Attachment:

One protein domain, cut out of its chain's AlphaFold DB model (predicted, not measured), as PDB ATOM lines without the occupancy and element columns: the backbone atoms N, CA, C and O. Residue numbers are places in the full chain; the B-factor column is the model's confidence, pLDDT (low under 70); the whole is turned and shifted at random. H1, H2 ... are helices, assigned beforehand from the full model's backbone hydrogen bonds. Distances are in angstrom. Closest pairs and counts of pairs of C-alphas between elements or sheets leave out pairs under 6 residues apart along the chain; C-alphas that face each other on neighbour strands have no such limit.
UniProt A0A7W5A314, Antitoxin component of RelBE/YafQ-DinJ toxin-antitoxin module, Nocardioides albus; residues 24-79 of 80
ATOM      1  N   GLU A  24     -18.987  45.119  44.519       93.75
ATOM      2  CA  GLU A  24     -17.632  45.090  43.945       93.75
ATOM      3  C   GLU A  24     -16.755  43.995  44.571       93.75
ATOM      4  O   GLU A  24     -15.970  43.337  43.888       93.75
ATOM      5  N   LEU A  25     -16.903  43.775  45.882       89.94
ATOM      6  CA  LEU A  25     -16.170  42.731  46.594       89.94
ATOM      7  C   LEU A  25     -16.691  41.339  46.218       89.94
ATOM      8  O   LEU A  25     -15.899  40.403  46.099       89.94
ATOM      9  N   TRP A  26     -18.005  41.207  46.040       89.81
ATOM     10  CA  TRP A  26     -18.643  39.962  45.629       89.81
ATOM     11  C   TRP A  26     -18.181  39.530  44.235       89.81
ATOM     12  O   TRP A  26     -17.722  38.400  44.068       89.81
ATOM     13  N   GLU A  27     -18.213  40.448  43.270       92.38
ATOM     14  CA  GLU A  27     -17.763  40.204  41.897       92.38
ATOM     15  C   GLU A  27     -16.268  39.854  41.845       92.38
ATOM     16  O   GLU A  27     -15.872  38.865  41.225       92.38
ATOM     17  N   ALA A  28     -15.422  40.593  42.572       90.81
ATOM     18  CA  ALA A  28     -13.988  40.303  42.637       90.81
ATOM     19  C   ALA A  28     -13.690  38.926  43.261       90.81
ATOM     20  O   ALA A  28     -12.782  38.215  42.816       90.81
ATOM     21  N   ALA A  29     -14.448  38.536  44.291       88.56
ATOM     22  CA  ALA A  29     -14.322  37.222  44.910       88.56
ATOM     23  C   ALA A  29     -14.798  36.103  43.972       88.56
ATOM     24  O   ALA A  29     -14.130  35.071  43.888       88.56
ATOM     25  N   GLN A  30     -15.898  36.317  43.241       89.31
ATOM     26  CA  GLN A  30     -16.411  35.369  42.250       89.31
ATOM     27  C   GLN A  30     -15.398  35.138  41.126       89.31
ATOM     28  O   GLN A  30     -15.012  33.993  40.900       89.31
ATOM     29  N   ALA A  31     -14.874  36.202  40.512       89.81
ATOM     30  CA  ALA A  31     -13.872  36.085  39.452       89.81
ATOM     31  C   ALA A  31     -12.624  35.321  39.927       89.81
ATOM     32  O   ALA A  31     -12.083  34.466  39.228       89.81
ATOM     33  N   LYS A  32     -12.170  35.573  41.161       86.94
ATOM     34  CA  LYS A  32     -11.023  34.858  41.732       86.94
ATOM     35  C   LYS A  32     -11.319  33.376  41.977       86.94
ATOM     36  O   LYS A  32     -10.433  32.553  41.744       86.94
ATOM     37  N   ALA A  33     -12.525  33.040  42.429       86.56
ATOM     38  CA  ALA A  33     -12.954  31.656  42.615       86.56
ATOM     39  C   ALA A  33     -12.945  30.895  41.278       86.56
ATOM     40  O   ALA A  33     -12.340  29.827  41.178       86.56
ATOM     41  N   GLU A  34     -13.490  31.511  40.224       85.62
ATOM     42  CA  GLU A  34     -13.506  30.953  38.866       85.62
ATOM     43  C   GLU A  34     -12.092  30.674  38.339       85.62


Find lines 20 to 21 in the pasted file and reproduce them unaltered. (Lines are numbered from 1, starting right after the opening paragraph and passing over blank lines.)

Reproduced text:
ATOM     19  C   ALA A  28     -13.690  38.926  43.261       90.81
ATOM     20  O   ALA A  28     -12.782  38.215  42.816       90.81